It is for this reason that many workers have felt that the chapters of The Hormones (vol

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When, more than five years ago, the preparation of a comprehensive treatise on the hormones was begun, it was realized that the extreme breadth of the subject constituted a serious drawback. Few workers can find time to consult the literature outside of their own special field, and, as a result, the knowledge of hormones and their action has been unavoidably segregated into little self-contained areas. In part, these areas are delineated by the organisms studied. However, for mammals, the whole gigantic development of the science of Endocrinology has led, at least in recent years, in the direction of unification. In this tendency, the several hormones of the pituitary have played a special part. For the "lower" organisms, or at any rate those other than mammals, such a unification is'less easily realized.

It is for this reason that many workers have felt that the chapters of The Hormones (vol. I, 1948) dealing with the hormones of plants and invertebrates should be separately available. These topics have not'been incorporated into Endocrinology proper, and remain the province of workers in somewhat separated fields. The publishers have therefore collaborated with the authors to present these chapters as a separate unit from the rest of the treatise. Opportunity has been taken to bring the material more or less up to date, either by additions to the text, or by the inclusion of supplementary bibliographies.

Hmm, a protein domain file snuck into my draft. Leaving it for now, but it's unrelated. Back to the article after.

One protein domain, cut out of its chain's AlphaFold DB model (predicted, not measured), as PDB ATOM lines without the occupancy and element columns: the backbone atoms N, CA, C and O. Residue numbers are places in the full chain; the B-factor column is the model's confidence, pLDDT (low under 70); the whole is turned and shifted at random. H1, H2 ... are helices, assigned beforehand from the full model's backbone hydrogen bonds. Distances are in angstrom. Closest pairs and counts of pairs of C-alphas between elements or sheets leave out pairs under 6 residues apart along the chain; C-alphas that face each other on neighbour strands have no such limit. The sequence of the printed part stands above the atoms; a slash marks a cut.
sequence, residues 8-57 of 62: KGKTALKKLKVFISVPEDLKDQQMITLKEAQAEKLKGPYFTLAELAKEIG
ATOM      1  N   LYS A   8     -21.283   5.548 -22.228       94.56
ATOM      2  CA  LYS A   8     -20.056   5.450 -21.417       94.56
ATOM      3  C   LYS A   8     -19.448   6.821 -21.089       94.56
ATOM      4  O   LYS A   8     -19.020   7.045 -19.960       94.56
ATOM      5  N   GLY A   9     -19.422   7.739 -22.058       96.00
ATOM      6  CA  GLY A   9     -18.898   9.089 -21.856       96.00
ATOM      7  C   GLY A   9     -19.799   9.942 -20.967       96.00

The quantity of new literature appearing in the three years since publication of the treatise is remarkable, and attests to the vigor of research in these fields. However, these supplements should postpone for an appreciable time the necessity of rewriting the chapters completely to bring them into line with more recent developments.

Although this separate publication will make the material on the hor- mone relations of plants, insects and Crustacea more readily available to workers in these branches of biology, it is hoped that it will not appreciably retard the interrelationship and cross-fertilization between these fields and mammalian Endocrinology. The unity of Biology as a whole, in spite of its diversity of material, remains a goal which, it is believed, the study of hormones has brought appreciably nearer.


September, 1951






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